A Belated but Timely Exit
After the close of the 2016 season with a fourth and final child on the way, I belatedly, but finally, informed Jim Matson and the ever-more-involved (and crucial) Jim Hutchinson that I could not return as a full-time Managing Editor in 2017 and needed to be phased out of most responsibilities as quickly as possible. With our contract with PrestoSports expiring, the future of the website was as big a question mark as it had been since 2014. But Jim Matson agreed to re-up with PrestoSports as Jim Hutchinson agreed to take on many of my regular season responsibilities so the website could return for an eleventh season.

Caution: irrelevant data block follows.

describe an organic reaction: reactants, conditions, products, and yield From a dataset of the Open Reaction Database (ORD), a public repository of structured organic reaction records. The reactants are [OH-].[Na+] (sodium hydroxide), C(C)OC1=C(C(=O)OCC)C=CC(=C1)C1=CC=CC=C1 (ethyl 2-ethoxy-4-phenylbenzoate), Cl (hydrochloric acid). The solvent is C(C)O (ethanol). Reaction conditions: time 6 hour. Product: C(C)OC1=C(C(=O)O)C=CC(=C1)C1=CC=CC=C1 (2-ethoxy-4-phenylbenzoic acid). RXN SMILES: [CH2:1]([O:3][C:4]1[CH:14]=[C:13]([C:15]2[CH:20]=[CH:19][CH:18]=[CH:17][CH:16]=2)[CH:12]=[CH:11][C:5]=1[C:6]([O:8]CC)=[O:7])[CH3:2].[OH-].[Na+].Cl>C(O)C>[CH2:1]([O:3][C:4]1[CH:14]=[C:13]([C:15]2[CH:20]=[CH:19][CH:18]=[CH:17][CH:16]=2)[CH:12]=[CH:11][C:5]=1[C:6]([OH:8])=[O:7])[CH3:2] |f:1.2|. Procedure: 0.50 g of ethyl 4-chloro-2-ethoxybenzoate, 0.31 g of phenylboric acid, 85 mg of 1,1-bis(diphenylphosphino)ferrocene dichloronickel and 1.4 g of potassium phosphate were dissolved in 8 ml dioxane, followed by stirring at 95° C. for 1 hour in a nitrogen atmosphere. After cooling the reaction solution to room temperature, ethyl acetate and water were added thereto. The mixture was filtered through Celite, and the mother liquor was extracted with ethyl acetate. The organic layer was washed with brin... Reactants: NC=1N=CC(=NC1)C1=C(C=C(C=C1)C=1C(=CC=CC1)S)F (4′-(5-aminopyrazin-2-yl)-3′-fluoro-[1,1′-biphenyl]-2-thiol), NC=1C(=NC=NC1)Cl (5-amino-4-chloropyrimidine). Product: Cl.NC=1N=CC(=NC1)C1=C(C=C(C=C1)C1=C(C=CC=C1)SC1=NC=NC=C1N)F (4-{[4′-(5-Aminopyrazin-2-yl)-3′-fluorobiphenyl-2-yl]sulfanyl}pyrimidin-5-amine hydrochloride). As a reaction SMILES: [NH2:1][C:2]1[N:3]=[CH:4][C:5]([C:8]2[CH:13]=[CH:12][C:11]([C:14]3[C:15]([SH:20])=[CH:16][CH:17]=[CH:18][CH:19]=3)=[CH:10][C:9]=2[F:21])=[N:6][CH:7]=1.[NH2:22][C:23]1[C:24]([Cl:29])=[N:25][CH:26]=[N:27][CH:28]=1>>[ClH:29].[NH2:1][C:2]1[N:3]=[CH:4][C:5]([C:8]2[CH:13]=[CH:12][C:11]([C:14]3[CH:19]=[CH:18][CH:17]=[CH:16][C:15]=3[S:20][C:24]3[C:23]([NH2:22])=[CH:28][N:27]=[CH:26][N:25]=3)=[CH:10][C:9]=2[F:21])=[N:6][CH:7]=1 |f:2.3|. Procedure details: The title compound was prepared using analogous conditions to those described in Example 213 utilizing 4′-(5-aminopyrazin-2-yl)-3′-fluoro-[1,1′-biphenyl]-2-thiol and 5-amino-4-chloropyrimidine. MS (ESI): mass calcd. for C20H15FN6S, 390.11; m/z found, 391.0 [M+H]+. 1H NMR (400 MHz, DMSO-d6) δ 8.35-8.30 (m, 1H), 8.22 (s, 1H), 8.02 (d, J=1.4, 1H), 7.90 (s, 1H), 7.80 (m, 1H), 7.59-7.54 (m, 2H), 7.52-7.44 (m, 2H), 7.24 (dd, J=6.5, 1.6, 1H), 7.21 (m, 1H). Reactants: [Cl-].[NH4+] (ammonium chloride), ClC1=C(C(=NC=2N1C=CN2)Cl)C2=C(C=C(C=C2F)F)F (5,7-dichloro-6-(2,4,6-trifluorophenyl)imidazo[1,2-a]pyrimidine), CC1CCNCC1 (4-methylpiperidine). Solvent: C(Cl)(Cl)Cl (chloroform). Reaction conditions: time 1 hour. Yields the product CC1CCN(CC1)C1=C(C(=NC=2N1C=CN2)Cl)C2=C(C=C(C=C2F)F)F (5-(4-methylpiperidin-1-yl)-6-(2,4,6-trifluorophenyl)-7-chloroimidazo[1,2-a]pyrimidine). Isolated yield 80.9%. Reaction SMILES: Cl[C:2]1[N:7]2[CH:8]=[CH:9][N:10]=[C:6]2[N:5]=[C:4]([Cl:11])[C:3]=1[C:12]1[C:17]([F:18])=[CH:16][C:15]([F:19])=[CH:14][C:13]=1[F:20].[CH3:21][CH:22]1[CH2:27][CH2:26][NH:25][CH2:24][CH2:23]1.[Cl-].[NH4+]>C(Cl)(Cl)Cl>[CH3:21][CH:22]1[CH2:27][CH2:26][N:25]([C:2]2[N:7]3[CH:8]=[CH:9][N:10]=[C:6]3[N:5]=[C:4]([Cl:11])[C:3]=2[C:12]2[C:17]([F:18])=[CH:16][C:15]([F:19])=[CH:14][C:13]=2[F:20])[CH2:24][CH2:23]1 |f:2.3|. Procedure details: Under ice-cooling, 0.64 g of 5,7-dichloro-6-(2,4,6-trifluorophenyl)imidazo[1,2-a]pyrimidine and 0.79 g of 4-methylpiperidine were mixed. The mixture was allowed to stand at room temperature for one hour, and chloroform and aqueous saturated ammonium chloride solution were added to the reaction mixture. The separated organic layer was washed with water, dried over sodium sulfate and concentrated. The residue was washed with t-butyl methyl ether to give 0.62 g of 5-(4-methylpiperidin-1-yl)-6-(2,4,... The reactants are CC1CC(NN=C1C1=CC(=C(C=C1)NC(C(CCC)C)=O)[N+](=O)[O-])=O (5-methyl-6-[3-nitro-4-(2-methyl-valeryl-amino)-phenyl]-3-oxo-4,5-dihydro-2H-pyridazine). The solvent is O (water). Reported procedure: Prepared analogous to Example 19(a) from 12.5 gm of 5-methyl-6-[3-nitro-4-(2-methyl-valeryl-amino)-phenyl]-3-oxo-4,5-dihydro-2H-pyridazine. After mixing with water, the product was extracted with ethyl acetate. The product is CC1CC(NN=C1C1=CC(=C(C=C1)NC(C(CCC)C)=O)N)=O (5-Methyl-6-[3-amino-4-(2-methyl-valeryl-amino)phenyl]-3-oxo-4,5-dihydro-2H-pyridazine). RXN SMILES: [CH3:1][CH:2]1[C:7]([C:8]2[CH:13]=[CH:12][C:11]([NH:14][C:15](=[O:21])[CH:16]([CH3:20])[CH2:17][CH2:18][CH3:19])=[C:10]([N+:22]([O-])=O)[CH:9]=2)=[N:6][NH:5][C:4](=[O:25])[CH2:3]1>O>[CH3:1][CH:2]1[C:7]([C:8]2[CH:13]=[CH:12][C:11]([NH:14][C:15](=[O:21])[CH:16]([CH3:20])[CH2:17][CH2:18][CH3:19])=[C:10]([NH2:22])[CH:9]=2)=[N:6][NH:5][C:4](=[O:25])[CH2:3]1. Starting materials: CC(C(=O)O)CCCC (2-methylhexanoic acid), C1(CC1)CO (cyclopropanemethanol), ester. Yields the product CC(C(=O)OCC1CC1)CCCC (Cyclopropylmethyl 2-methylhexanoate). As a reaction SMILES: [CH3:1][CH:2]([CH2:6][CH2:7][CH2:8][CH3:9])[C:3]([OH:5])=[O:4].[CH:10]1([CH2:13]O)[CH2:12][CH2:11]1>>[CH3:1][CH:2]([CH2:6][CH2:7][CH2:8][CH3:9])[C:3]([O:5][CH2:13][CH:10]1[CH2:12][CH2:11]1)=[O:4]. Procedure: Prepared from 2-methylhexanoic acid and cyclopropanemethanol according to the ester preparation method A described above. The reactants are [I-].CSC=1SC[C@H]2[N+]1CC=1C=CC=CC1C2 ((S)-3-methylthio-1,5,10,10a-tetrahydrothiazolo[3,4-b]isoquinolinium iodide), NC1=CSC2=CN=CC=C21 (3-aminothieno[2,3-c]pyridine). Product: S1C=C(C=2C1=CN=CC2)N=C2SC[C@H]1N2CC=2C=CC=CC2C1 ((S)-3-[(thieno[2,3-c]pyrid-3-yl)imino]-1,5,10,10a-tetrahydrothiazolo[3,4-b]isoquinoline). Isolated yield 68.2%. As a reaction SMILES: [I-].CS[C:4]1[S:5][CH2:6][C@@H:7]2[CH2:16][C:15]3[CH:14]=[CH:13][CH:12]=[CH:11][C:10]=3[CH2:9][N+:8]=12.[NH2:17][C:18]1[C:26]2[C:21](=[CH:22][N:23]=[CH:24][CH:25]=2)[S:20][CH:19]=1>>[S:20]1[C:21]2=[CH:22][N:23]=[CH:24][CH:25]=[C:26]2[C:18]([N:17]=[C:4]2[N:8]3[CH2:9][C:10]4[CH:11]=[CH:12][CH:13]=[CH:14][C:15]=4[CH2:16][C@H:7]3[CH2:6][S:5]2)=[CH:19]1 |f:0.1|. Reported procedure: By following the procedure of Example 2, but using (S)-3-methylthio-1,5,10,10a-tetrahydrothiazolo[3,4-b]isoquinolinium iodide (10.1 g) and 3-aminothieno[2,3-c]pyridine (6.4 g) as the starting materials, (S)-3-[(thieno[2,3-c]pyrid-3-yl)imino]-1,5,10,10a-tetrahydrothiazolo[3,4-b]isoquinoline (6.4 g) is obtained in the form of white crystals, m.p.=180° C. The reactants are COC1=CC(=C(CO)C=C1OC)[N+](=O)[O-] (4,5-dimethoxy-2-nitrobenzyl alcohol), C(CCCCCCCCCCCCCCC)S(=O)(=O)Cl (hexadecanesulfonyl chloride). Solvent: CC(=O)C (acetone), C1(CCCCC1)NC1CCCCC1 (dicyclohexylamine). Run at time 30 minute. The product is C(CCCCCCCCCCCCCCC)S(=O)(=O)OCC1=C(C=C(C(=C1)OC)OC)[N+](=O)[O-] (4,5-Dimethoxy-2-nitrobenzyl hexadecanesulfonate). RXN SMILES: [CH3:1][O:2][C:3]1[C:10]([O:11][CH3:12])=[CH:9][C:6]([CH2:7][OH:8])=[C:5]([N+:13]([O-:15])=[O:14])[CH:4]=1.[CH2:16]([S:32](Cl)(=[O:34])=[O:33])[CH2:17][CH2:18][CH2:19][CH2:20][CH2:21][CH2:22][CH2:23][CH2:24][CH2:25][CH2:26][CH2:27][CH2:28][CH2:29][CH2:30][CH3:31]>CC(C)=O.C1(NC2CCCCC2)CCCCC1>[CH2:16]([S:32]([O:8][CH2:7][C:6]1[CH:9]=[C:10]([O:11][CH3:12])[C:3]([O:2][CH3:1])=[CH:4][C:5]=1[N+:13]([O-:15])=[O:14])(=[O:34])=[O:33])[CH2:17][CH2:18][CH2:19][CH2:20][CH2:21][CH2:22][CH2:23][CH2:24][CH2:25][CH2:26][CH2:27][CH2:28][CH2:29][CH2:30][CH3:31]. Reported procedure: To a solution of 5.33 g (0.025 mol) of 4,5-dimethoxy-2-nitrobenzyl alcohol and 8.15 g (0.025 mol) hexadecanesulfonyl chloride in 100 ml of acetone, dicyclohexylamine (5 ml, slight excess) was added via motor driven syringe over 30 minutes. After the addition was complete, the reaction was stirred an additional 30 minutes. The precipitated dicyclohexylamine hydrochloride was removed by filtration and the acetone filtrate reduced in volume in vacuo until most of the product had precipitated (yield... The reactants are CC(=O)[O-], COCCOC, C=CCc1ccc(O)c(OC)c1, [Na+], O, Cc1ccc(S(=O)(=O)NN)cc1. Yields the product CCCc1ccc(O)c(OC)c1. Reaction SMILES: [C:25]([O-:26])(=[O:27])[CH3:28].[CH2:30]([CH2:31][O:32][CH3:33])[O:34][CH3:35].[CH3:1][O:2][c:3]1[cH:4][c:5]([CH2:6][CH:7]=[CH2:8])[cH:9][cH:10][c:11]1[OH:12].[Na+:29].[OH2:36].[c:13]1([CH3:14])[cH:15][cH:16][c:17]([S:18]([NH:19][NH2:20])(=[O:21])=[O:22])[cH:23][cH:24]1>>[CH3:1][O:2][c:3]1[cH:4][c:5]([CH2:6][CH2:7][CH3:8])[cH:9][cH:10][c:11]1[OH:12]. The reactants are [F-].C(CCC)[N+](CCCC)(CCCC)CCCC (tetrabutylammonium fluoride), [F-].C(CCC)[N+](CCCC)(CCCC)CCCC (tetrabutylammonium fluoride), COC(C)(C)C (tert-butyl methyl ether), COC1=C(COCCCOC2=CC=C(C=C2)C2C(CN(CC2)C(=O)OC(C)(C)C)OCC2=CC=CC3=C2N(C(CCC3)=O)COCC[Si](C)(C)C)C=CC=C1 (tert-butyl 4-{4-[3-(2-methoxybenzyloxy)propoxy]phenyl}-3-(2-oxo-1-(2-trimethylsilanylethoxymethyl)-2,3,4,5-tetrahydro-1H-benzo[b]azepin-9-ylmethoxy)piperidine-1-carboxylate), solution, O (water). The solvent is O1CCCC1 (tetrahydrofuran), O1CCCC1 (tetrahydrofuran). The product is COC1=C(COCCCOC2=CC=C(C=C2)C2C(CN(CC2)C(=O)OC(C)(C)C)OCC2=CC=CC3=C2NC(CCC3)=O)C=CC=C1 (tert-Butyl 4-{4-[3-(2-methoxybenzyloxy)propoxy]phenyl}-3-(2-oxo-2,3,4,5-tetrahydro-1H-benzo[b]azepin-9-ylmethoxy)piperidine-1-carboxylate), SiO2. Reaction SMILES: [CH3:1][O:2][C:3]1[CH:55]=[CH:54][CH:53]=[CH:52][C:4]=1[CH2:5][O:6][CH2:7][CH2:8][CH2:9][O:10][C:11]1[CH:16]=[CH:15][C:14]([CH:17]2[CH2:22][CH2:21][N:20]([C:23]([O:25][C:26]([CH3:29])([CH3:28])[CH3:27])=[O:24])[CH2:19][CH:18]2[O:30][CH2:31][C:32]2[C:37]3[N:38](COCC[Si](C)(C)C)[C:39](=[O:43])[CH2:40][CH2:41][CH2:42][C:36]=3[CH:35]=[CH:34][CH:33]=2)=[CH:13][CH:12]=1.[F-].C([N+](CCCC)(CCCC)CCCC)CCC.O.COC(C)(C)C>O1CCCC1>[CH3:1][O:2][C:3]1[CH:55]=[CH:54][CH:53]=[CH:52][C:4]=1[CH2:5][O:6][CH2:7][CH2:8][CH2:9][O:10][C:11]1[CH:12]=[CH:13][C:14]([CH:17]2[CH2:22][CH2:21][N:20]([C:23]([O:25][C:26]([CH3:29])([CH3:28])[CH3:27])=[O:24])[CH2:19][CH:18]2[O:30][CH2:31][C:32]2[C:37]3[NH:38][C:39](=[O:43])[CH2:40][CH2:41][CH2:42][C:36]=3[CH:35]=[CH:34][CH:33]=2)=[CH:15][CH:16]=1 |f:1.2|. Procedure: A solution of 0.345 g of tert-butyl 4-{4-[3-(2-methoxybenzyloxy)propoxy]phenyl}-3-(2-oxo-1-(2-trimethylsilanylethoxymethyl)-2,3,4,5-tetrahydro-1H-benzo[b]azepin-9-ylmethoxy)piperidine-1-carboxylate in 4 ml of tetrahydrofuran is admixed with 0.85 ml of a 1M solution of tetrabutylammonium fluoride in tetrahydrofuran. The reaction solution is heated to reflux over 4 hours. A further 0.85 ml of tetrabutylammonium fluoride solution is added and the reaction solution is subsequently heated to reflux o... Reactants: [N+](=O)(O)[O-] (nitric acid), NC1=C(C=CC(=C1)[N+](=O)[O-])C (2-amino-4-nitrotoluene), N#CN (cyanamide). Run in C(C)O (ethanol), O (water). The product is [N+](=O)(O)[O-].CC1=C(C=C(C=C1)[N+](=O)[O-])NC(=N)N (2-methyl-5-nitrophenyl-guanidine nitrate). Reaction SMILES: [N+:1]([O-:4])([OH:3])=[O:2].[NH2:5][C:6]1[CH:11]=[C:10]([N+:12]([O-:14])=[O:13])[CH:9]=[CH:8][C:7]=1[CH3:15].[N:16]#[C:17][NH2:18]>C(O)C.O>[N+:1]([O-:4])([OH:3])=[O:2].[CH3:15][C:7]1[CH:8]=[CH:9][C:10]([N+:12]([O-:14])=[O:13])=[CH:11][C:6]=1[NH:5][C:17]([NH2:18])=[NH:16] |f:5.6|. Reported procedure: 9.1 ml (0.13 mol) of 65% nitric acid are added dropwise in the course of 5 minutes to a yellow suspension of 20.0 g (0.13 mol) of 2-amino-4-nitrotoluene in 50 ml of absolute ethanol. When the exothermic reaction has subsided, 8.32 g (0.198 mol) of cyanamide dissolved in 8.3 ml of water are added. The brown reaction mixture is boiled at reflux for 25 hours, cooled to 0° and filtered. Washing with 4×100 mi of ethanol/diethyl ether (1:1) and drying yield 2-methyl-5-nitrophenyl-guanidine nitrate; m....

My transition from Managing Editor to Special Consultant and Advisor wasn’t as quick as hoped, but a reduced workload was immediately evident. Unfortunately, our off-season coverage of the NCCA Woman of the Year nomination and selection process was among the casualties, which was doubly unfortunate because Lizzy Crist, national champion goalkeeper for Washington University and our two-time Goalkeeper of the Year, became the first-ever Division III soccer player to win the award (and second soccer player and fifth Division III athlete overall). On the positive side, an appeal on the eve of the new season for more volunteers to join the D3soccer.com team, particularly for copy editing and other behind-the-scenes tasks, was unusually fruitful, giving Jim Hutchinson three competent and dependable volunteers to help meet those pressing needs for the duration of the season. We even got a few columns from the one volunteer called Significant Digits, something different from our normal fare that we expect to return in 2018.